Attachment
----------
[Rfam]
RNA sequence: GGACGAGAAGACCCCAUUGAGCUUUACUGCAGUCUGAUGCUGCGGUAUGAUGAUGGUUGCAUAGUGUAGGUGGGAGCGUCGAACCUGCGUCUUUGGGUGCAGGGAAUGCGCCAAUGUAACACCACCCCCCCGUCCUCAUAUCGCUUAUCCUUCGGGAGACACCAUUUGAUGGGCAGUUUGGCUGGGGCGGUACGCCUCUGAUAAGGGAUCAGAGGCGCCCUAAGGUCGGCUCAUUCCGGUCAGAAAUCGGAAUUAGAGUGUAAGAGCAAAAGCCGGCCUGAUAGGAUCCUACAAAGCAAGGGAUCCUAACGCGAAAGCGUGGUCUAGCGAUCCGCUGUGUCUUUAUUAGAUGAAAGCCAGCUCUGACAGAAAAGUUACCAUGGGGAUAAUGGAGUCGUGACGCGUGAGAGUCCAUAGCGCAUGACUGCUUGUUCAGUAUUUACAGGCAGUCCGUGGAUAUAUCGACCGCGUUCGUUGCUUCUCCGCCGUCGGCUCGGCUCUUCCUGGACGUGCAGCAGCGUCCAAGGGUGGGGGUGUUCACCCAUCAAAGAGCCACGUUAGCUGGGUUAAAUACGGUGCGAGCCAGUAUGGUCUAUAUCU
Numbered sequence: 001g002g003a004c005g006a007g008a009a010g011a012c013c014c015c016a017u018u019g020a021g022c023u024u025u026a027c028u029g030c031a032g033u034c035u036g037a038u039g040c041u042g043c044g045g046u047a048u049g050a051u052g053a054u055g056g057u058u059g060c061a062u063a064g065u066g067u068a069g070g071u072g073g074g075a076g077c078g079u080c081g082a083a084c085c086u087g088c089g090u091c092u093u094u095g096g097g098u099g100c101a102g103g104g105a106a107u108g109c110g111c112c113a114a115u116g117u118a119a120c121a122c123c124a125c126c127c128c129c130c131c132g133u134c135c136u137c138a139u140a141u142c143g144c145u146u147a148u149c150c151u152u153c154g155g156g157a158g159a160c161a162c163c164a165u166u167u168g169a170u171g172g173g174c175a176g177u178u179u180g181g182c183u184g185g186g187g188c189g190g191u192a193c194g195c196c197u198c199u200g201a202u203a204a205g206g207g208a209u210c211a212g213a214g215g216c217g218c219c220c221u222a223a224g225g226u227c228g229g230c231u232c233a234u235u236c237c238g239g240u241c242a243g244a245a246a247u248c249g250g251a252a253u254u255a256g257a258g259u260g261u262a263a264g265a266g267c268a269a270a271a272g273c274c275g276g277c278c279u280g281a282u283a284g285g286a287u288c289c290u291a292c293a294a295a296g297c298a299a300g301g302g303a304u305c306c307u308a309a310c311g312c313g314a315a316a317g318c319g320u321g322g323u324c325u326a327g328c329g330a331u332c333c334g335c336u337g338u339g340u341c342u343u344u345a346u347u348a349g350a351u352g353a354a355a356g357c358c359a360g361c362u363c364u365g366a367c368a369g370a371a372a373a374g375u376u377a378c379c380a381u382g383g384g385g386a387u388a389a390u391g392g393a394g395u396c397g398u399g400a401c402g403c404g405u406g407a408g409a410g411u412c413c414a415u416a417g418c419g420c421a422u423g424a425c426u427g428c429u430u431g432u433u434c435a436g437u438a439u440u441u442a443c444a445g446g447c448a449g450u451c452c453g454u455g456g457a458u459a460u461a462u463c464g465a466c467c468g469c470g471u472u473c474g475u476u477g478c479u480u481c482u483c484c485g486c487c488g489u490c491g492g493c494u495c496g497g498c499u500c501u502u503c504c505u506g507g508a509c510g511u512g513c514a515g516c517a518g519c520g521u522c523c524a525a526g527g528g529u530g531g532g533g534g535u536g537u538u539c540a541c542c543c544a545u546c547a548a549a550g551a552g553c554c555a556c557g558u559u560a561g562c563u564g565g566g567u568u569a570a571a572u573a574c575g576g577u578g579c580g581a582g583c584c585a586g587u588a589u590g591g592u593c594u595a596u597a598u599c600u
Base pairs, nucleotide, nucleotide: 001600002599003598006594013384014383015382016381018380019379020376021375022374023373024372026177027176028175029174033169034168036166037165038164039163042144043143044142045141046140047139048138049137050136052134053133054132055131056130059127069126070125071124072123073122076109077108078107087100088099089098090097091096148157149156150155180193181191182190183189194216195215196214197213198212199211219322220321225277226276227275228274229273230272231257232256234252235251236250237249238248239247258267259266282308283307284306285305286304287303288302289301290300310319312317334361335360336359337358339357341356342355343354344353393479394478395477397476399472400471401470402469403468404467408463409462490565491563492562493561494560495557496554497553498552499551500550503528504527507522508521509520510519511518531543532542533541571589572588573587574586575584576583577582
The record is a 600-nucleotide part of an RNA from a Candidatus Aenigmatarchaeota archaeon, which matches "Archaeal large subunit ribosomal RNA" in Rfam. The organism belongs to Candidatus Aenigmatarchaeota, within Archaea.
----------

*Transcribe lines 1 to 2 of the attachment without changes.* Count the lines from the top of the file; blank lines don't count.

[Rfam]
RNA sequence: GGACGAGAAGACCCCAUUGAGCUUUACUGCAGUCUGAUGCUGCGGUAUGAUGAUGGUUGCAUAGUGUAGGUGGGAGCGUCGAACCUGCGUCUUUGGGUGCAGGGAAUGCGCCAAUGUAACACCACCCCCCCGUCCUCAUAUCGCUUAUCCUUCGGGAGACACCAUUUGAUGGGCAGUUUGGCUGGGGCGGUACGCCUCUGAUAAGGGAUCAGAGGCGCCCUAAGGUCGGCUCAUUCCGGUCAGAAAUCGGAAUUAGAGUGUAAGAGCAAAAGCCGGCCUGAUAGGAUCCUACAAAGCAAGGGAUCCUAACGCGAAAGCGUGGUCUAGCGAUCCGCUGUGUCUUUAUUAGAUGAAAGCCAGCUCUGACAGAAAAGUUACCAUGGGGAUAAUGGAGUCGUGACGCGUGAGAGUCCAUAGCGCAUGACUGCUUGUUCAGUAUUUACAGGCAGUCCGUGGAUAUAUCGACCGCGUUCGUUGCUUCUCCGCCGUCGGCUCGGCUCUUCCUGGACGUGCAGCAGCGUCCAAGGGUGGGGGUGUUCACCCAUCAAAGAGCCACGUUAGCUGGGUUAAAUACGGUGCGAGCCAGUAUGGUCUAUAUCU